With west winds, we were able to sail some of the day, J & J with their tarp (with Julie as mast and boom), and I with my umbrella. Their tarp was much larger than my umbrella, and they had Jake to continue paddling, so they flew past me. We all tucked into Yellow River to see if we could find the effigy mounds. We ended up tying up under a foot bridge, and clambering up the side. We walked up to the Effigy Mounds National Monument visitor center, watched a 15 minute film on the effigy mounds, got a good lay of the land and hiked up the mountain to see what we could see. The effigy mounds are in the shapes of circles, wide lines, eagles, and bears. It is unknown specifically who made them, but they’re 1000-3000 years old and are often funerary mounds. The Effigy Mounds are a sacred native site. This was the first touristy excursion I had taken for myself and I was not disappointed. A mid-day hike was really wonderful to take, especially in such a beautiful and interesting spot. The top of the hill boasted some incredible vistas of the river, and J & J and I enjoyed the invertebrate life in the park, too (stink bug! Millipede! Fuzzy caterpillar!) By the time we were finished with our sylvan jaunt, it was nearly 5pm, and we opted to camp on the beach just north of Prairie du Chein, WI (“pray-d’shayn”).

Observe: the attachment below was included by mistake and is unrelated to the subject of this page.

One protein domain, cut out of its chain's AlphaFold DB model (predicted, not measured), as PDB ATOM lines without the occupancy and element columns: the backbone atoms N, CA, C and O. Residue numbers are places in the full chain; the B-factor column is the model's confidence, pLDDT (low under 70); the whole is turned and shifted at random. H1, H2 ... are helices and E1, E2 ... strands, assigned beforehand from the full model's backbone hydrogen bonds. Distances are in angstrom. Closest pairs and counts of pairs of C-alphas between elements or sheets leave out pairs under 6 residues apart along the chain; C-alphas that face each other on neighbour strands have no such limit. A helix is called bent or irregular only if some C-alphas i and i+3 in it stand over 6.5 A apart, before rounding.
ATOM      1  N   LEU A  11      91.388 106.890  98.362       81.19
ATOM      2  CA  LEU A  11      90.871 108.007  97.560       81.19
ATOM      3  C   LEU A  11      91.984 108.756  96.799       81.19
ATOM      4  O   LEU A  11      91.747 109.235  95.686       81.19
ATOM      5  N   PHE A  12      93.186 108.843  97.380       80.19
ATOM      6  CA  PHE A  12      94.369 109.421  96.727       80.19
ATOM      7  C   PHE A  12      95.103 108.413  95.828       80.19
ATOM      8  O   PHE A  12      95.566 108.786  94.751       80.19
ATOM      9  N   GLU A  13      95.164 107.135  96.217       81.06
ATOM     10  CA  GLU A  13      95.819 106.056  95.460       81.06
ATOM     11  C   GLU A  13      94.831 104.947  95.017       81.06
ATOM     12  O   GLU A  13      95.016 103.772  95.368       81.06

I made some quinoa and mushroom masala for dinner, relaxed a bit, and then we headed into town to see if we could find the Tavern, a bar, purportedly owned by a fellow adventurer named Pat. We enjoyed the walk past old train depots, forts and other old buildings (Prairie du Chien was the 2nd European settlement on the Mississippi). Sure enough, we found Patrick Igou, manning the bar. With his bearded face and long braids, wide smile and the adventurous twinkle in his eye, we knew immediately we were in the presence of a friend. First round of drinks (just juice and soda water for me) was on him, and we enjoyed the bluegrass music and stories of his journeys down the Mississippi, the Missouri river, and hiking the Appalachian Trail. He said when he and his buddy did the Mississippi River, they did it in 89 days, and only wore a tee shirt and shorts, and brought no other clothes. He brought a tarp and his buddy had a hammock, but down south, there were no trees on the sandbars, so his buddy had to sleep in his hammock on the bare ground. They never used a toilet the whole time, and kept trying to one-up eachother to see how extreme they could be, paddling earlier in the morning and later at night, camping in evermore uncomfortable spots, etc. He and his other bartender were both mighty glad to have us there for the evening and we were glad to be in a place where we were welcomed!
Walking home after midnight, we marveled at the starry sky. The big dipper was sitting in the sky like it was on a stove instead of how I usually see it farther east, like it’s hanging on the wall. The milky way was thick, and the entire sky was dotted gorgeously with pinpricks of light. The river was so glassy that the stars were reflected in it.